4 Desert design oasis

Urban glamour comes to the Arizona desert with a clutch of cool hotel and restaurant names from the East Coast. Hopeful analysts are saying the boom in and around the Phoenix Valley is a sign of an American economic upturn. This region can't seem to sling up new hotels quickly enough. At the centre of the new cool is Scottsdale's James Hotel, from the Manhattan restaurateur Stephen Hanson. With help from the designer Deborah Berke - the architect of smart American branches of Calvin Klein and Club Monaco - Mr Hanson's new, 200-room James Hotel cuts a contemporary dash through Scottsdale's earthy landscape, with bright red, blue, yellow, and purple walls in a homage to the 20th-century Mexican Modernist architect Luis Barragan. Scottsdale has a burgeoning selection of contemporary art galleries. At Art Walk on Thursday evenings dozens of the best around Main Street open their doors for boozy viewings, while musicians perform outside.

The James Hotel (001 480 994 9203; www.jameshotel.com) offers double rooms from $175 (£92) without breakfast. For more information on Art Walk go to www.scottsdalegalleries.com.

5 Disneyland turns 50

This summer, the 10 Disney theme parks around the world will throw a global party marking the 50th anniversary of Disneyland in Southern California. The first joint celebration of its kind honours the pioneering Disney theme park with a panopoly of parades, parties and new rides launched under the banner The Happiest Celebration on Earth. Cheerleading superlatives aside, if you haven't yet made it to one of these theme parks, then between 5 May and the end of October 2006 might be the time to go. Eighteen months of special celebrations at the original park in Anaheim, California, include a host of new rides, such as Buzz Lightyear Astro Blasters, where guests get to pilot their own star cruisers and help protect the universe from the evil forces of Emperor Zurg. Retrospective exhibitions include Disneyland - The First 50 Years, which shows how the park developed from a 1950s orange grove, while Walt Disney's Parade of Dreams will feature one of the largest casts of Disney characters ever assembled.

For more information go to www.disney.go.com.

6 Southern storm-chasing

Spring (April to June) is storm-chasing season in the southern states. Ever since the movie Twister, meteorologists across the American south have found their services in demand as tour guides to the growing band of lunatics who consider this to be a reasonable adrenalin sport. Known as storm safaris, these tours don't come with plush camp sites but hours of bumping across the plains in a 4x4 chasing the kind of severe weather the authorities would have you avoid - hail storms, flash floods, lightning, gales and twisters. This is serious stuff. Aficionados are well versed in the subtleties of air-pressure systems and these tours are not something to undertake without properly checking your guide's credentials. Most tornadoes are found in "Tornado Alley," covering parts of Texas, Oklahoma, Kansas and Nebraska. Farther west, storm-chasing action can be found in Arizona and parts of Nevada. Expect to pay around £1,000 for a week's tour.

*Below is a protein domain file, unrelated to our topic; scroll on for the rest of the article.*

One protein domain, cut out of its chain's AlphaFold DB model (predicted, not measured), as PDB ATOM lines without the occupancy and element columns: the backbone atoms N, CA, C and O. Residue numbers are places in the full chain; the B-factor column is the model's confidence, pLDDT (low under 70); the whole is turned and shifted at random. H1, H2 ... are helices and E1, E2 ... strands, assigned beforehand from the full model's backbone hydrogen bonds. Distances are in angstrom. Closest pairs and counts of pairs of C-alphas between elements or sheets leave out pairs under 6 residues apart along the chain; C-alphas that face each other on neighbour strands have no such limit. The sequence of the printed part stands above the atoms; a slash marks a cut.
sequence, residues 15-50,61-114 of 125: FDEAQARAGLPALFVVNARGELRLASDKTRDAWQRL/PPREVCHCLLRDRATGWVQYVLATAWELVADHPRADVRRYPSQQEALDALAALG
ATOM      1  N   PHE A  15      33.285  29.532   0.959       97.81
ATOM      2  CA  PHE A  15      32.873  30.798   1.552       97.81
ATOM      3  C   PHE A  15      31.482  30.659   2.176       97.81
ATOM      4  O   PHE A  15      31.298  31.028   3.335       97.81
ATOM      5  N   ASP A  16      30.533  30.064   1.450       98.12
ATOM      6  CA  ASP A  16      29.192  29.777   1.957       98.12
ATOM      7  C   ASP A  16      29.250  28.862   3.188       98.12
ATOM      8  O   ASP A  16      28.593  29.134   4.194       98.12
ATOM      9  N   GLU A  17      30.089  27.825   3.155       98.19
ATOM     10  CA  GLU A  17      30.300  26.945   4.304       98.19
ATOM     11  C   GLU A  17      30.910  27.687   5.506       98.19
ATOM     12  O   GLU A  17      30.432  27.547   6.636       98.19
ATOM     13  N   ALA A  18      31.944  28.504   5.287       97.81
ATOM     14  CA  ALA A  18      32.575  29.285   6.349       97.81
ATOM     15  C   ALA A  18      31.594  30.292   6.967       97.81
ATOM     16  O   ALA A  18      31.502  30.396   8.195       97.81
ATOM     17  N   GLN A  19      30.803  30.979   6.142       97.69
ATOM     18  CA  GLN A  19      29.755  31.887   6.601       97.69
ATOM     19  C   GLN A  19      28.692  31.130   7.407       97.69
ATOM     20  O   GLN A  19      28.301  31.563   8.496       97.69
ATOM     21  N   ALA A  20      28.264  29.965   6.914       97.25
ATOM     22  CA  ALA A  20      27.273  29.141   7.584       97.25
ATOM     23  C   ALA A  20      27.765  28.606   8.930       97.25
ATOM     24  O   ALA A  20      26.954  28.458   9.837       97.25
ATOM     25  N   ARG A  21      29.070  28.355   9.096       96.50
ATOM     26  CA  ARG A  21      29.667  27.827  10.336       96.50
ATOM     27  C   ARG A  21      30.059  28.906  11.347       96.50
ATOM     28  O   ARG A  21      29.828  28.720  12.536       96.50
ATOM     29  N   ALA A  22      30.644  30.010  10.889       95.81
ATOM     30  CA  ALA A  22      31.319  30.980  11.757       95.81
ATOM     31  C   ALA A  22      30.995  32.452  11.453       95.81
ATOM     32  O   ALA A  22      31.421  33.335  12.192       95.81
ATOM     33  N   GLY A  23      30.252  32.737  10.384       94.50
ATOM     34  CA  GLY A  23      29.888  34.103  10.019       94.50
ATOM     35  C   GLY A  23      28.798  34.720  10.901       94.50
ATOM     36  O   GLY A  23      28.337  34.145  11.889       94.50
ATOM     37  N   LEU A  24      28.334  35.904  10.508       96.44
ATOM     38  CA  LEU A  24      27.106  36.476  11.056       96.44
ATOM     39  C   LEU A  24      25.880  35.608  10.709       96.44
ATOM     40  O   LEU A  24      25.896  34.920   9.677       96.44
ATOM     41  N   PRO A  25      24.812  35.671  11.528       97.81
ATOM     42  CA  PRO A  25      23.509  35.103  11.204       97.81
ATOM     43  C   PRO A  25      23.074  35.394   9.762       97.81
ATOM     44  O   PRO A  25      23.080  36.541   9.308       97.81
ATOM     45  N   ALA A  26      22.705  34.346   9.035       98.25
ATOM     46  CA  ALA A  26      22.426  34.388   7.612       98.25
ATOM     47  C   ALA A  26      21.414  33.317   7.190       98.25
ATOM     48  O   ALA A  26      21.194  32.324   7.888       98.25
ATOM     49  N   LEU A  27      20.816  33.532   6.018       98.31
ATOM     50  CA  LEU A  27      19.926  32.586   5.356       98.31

There are no regulated bodies for this activity. Contact Arizona Tourism (020-8741 7256; www.arizonaguide.com), or go to www.stormchasing.com and www.silverliningtours.com

7 California from the air

Had a helicopter ride over the Grand Canyon? Taken a micro-light flight across the Hollywood Hills? Then the next gimmicky tour to book must be a spin over the California coast in a restored 1920s biplane. This is the chance to use that aviator jacket you've had stashed in the wardrobe since the 1980s. These open-cockpit planes date back to first solo flight across the Atlantic, by Charles Lindbergh, and take two passengers, plus the pilot. Flights last from 30 to 60 minutes each, leaving from San Diego's Palomar Airport and flying over California's beaches, movie-star estates and inland wine country, with some offering passengers the chance to take the controls.